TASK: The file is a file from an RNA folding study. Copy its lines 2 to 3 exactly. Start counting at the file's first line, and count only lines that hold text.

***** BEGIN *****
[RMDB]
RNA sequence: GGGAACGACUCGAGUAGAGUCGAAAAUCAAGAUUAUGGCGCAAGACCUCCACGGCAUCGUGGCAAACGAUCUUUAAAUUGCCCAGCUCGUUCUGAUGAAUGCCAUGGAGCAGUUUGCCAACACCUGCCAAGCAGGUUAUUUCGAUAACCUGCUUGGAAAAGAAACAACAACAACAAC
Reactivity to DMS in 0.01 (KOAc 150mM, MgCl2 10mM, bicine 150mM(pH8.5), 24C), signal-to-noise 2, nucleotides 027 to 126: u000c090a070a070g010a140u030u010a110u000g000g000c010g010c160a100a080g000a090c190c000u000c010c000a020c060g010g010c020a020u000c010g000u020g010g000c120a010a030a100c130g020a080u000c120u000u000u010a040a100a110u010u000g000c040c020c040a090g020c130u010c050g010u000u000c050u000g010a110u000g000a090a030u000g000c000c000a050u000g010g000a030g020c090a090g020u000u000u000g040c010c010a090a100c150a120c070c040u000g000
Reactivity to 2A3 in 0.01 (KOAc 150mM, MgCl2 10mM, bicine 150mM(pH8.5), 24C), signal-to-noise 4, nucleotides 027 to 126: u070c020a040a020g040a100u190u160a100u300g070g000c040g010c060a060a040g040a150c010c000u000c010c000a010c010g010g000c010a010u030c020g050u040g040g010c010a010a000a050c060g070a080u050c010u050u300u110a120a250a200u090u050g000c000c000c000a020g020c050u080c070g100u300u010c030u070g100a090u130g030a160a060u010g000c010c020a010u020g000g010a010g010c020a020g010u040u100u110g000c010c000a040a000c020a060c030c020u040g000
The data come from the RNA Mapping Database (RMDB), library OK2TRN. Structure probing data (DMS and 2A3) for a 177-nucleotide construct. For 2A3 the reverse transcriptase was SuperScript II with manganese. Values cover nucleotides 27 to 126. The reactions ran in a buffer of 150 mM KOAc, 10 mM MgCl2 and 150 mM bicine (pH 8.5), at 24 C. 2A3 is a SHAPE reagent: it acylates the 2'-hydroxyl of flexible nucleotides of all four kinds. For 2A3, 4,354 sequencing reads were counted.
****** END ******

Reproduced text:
RNA sequence: GGGAACGACUCGAGUAGAGUCGAAAAUCAAGAUUAUGGCGCAAGACCUCCACGGCAUCGUGGCAAACGAUCUUUAAAUUGCCCAGCUCGUUCUGAUGAAUGCCAUGGAGCAGUUUGCCAACACCUGCCAAGCAGGUUAUUUCGAUAACCUGCUUGGAAAAGAAACAACAACAACAAC
Reactivity to DMS in 0.01 (KOAc 150mM, MgCl2 10mM, bicine 150mM(pH8.5), 24C), signal-to-noise 2, nucleotides 027 to 126: u000c090a070a070g010a140u030u010a110u000g000g000c010g010c160a100a080g000a090c190c000u000c010c000a020c060g010g010c020a020u000c010g000u020g010g000c120a010a030a100c130g020a080u000c120u000u000u010a040a100a110u010u000g000c040c020c040a090g020c130u010c050g010u000u000c050u000g010a110u000g000a090a030u000g000c000c000a050u000g010g000a030g020c090a090g020u000u000u000g040c010c010a090a100c150a120c070c040u000g000